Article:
Skip To Content
BuzzFeed News Home Reporting To You

Utilizamos cookies, próprios e de terceiros, que o reconhecem e identificam como um usuário único, para garantir a melhor experiência de navegação, personalizar conteúdo e anúncios, e melhorar o desempenho do nosso site e serviços. Esses Cookies nos permitem coletar alguns dados pessoais sobre você, como sua ID exclusiva atribuída ao seu dispositivo, endereço de IP, tipo de dispositivo e navegador, conteúdos visualizados ou outras ações realizadas usando nossos serviços, país e idioma selecionados, entre outros. Para saber mais sobre nossa política de cookies, acesse link.

Caso não concorde com o uso cookies dessa forma, você deverá ajustar as configurações de seu navegador ou deixar de acessar o nosso site e serviços. Ao continuar com a navegação em nosso site, você aceita o uso de cookies.

New York Governor Wants To Add Abortion Rights To The State Constitution

Doing so, however, will require approval from voters and the state legislature.

Posted on January 30, 2017, at 5:54 p.m. ET

Dominick Reuter / AFP / Getty Images

New York Gov. Andrew Cuomo on Monday announced his intent to make legal abortion part of the state constitution.

During a rally to "stand with Planned Parenthood," the Democratic governor told the crowd he wants to make Roe v. Wade — the 1973 Supreme Court decision that legalized abortion — an amendment to New York's state constitution.

The announcement comes one day before President Donald Trump is set to announce his nominee for the Supreme Court. Trump has repeatedly said he will nominate a justice who would overturn Roe v. Wade.

"As Washington seeks to limit women's rights, we seek to protect them," Cuomo said at the rally. "We will not allow the progress of the women's movement to be stopped, and we must seize this opportunity to bring the state and the nation forward and stand up for women's health. Make no mistake, we will always protect the right to choose in New York."

But adding Roe v. Wade to the state constitution would require two rounds of votes in the state legislature (which is largely anti-abortion) and then, if passed, would be put to state voters.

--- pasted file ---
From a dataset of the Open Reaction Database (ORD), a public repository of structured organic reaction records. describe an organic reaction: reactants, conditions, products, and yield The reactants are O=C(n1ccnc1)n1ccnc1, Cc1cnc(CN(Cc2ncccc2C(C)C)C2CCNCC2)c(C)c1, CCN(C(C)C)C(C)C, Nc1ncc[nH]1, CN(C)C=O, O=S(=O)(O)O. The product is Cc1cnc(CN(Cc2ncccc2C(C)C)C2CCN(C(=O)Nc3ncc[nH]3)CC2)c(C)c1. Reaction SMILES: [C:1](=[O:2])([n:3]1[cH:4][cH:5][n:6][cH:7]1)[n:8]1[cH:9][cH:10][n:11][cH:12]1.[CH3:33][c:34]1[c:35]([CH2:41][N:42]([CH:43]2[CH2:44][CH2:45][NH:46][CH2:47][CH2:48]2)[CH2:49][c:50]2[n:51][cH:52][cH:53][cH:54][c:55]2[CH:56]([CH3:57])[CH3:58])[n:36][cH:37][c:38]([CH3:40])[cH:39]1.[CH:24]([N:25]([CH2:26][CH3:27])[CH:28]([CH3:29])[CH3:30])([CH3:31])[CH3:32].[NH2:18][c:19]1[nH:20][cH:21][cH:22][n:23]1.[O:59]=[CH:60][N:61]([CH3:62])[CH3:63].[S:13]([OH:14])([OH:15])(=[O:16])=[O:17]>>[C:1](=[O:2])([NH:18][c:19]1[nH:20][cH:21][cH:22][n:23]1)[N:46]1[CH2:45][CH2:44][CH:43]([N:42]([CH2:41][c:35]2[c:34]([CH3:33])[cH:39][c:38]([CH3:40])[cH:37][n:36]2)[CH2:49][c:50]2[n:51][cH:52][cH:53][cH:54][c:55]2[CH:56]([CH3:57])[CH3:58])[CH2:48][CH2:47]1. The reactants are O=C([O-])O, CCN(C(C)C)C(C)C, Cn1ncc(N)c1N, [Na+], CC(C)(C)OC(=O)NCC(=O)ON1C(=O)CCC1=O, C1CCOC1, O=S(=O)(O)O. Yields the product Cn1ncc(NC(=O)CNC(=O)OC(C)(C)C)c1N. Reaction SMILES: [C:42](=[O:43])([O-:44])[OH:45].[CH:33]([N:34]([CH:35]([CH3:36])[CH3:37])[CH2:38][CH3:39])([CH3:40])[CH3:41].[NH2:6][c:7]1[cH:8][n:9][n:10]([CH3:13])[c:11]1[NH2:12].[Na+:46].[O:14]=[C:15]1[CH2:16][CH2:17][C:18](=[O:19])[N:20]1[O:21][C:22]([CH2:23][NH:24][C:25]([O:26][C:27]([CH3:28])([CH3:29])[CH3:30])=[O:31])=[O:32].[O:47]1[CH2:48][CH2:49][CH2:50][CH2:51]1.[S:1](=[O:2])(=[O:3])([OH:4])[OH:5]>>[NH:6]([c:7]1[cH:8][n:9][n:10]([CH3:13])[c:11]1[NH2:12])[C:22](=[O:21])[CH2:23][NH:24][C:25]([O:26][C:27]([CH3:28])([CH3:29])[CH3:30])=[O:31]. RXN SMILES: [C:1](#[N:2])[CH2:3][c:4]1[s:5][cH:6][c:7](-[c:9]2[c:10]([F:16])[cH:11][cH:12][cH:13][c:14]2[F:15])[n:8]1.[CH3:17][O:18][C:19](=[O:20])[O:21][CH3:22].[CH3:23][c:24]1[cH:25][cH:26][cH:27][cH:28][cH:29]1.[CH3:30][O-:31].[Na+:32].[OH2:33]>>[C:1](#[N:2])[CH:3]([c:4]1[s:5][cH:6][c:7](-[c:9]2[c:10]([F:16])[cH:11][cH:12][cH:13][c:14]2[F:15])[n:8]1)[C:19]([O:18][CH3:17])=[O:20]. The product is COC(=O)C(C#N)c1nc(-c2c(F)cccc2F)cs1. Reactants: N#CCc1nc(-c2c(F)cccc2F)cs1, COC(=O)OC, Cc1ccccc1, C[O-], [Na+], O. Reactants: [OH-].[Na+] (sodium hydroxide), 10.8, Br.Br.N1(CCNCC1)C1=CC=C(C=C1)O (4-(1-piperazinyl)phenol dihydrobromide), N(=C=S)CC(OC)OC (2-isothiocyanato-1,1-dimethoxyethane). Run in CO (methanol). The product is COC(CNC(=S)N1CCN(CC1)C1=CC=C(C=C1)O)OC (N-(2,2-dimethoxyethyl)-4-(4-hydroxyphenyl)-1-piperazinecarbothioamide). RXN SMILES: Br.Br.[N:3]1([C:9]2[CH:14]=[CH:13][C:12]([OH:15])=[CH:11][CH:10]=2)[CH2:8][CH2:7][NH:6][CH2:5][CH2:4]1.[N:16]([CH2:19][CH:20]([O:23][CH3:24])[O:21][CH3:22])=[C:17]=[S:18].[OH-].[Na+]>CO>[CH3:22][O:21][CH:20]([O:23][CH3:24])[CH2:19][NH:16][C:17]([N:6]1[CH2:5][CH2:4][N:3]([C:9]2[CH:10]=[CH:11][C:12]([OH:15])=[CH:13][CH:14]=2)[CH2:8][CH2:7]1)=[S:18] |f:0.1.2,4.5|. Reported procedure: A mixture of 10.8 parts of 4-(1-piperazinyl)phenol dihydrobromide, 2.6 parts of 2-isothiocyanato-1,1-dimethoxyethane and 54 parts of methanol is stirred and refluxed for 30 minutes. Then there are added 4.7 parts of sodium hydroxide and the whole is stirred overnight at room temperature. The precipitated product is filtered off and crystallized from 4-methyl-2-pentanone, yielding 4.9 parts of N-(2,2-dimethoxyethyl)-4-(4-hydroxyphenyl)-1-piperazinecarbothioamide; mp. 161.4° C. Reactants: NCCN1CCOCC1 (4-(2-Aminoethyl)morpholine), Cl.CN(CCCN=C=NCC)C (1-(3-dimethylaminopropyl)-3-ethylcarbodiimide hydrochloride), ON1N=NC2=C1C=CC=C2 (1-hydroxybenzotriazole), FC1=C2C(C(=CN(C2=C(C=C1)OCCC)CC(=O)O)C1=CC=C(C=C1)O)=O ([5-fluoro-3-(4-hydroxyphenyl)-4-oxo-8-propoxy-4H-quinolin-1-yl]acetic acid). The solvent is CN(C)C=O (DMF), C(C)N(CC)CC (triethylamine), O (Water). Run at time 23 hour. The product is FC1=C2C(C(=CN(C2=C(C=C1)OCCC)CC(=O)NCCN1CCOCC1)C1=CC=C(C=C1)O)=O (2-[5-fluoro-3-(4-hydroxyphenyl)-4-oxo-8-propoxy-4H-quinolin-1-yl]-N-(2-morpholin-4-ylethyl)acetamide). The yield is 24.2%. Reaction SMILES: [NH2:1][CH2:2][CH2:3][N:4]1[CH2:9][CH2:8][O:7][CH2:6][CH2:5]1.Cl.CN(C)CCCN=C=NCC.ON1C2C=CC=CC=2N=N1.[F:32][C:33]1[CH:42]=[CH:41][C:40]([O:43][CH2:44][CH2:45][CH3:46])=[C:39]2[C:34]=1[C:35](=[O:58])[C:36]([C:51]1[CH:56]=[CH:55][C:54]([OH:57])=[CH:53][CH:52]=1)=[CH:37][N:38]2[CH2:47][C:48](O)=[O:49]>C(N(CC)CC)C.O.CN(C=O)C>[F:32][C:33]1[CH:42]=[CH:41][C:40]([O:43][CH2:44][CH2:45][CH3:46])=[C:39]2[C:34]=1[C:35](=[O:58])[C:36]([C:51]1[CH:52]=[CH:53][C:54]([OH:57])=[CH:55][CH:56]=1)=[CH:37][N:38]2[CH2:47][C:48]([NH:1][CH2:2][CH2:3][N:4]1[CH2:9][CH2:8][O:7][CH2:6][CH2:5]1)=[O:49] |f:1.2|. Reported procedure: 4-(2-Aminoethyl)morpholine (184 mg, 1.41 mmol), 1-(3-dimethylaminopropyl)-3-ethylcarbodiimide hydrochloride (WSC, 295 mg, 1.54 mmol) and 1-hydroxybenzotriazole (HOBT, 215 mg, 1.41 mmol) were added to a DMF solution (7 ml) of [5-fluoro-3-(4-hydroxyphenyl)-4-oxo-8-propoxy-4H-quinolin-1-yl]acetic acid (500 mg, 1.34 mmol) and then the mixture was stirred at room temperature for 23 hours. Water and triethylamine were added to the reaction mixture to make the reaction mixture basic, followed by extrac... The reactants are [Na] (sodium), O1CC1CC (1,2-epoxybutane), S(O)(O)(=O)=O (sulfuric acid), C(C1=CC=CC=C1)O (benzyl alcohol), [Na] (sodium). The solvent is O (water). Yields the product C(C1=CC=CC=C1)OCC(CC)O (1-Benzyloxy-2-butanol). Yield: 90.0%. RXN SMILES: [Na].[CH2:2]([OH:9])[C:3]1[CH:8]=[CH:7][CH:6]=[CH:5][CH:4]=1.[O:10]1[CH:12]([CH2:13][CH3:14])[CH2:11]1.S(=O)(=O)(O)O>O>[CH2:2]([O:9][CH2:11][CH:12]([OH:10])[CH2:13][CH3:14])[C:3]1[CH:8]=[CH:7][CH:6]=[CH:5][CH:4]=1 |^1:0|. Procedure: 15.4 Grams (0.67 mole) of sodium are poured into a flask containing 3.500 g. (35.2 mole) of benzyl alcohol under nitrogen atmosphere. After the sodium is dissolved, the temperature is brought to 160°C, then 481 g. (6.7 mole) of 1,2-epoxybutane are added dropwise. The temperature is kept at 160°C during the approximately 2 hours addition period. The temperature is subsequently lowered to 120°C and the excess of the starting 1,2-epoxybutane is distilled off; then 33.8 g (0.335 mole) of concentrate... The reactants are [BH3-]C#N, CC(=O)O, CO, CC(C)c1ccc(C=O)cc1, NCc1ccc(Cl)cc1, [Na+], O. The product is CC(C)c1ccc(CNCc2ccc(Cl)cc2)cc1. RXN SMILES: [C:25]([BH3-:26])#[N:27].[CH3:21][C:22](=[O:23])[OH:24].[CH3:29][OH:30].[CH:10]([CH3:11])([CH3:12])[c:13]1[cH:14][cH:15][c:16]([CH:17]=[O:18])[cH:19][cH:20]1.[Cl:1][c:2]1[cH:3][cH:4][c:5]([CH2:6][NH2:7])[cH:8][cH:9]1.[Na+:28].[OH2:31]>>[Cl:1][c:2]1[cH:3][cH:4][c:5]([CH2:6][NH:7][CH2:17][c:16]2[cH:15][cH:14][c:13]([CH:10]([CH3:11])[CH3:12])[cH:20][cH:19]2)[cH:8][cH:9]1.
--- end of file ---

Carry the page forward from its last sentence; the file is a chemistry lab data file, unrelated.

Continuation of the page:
Cuomo's announcement also comes on the heels of a report released by New York Civil Liberties Union noting that the state's abortion laws are more limiting than those allowed under Roe v. Wade.

New York's law legalizing abortion was passed three years before the Supreme Court decision and criminalizes late-term abortions after 24-weeks of pregnancy, with exceptions for cases where the life of the mother is threatened, but not for when the fetus will not survive birth.

Hans Pennink / AP

Gov. Cuomo with Planned Parenthood President Cecile Richards on Monday.

Cuomo and other New York Democratic legislators have made numerous efforts to protect abortion and birth control rights in the state since Trump's election as part of a campaign called "New York's Promise to Women: Ever Upward."

During the weekend of the Women's March, Cuomo announced that, even if the Affordable Care Act is repealed, New York will maintain requirements for insurers to provide free access to most kinds of birth control and abortions deemed "medically necessary" by a doctor.

Other state legislators have been working with abortion rights advocates on an updated version of a previously-proposed piece of state legislation called the Reproductive Health Act (RHA). The original version of the RHA, proposed in 2014 and not approved by the legislature, would update New York's abortion law to legalize more and later term abortions and would codify Roe v. Wade. In December, Democratic Sen. Liz Krueger of Manhattan told Politico that the new version of the law would be "more explicit" and "stronger," though she did not specify how.

While Cuomo's proposal and the RHA overlap, a representative from Cuomo's office told BuzzFeed News the two were not related.

A BuzzFeed News investigation, in partnership with the International Consortium of Investigative Journalists, based on thousands of documents the government didn't want you to see.